Yes, docs.python.org/tut is a great place to start learning Python.  I don’t think Python is like AS3 in that you couldn’t really learn it through doing Multi-Touch stuff, yet.  You are better off following the tutorial, then learning how to do Multi-Touch.  You are correct is that there are many(4 or 5) different TUIO parsers for Python.  I have tried several of them out, and I like TouchPy the most.  It seems the most complete and stable.  I have been bugging admins for months to make a Python subsection, but it doesn’t look like it will happen(I think this will change with the release of Python-Lux).  Speaking of which, yes, the global blob state thing is true.  That is for lack of a proper Python Multi-Touch Framework.  Lux aims to fix this(I am 90% sure, maybe nuiman can confirm).  Lux will provide a unified framework, so between moving from AS3 to Python you will just have to learn a new language syntax, the framework will be the same.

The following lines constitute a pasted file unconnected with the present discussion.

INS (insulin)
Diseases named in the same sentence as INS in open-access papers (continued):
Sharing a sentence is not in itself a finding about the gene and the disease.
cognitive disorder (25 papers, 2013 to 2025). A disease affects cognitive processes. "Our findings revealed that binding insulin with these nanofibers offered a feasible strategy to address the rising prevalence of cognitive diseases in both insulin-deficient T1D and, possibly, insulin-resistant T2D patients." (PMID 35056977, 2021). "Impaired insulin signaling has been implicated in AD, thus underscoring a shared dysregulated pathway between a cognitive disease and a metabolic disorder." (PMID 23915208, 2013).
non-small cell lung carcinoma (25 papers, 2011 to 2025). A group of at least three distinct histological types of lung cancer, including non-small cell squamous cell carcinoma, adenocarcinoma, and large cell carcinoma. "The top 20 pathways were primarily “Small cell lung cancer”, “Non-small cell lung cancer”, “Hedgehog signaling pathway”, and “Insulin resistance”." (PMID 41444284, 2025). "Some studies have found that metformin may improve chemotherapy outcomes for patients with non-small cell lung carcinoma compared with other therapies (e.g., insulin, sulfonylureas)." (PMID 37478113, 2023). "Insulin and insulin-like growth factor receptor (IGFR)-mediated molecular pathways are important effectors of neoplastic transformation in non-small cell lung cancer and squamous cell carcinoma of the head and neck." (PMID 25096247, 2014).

At the moment Python Multi-Touch support is limited because of this event handling issue you pointed out.  We have many good GUI libraries, however.  Rabbyt, PyGame, PyGlet, Clutter.  All these allow for really easy graphical apps to be created.  That is only half the problem however, and once we have Python-Lux it will handle graphical drawing as welll as TUIO Parsing.

In summary, Python Multi-Touch support sucks at the moment.  We are only half way there.  This is going to change very soon.  Python-Lux will be ready very shortly after C++ Lux is released.  For now get started learning Python, and know that Python-Lux will be ready soon(can’t tell you when, I don’t know then Lux will be released).

All the best, and Good Luck!

Alex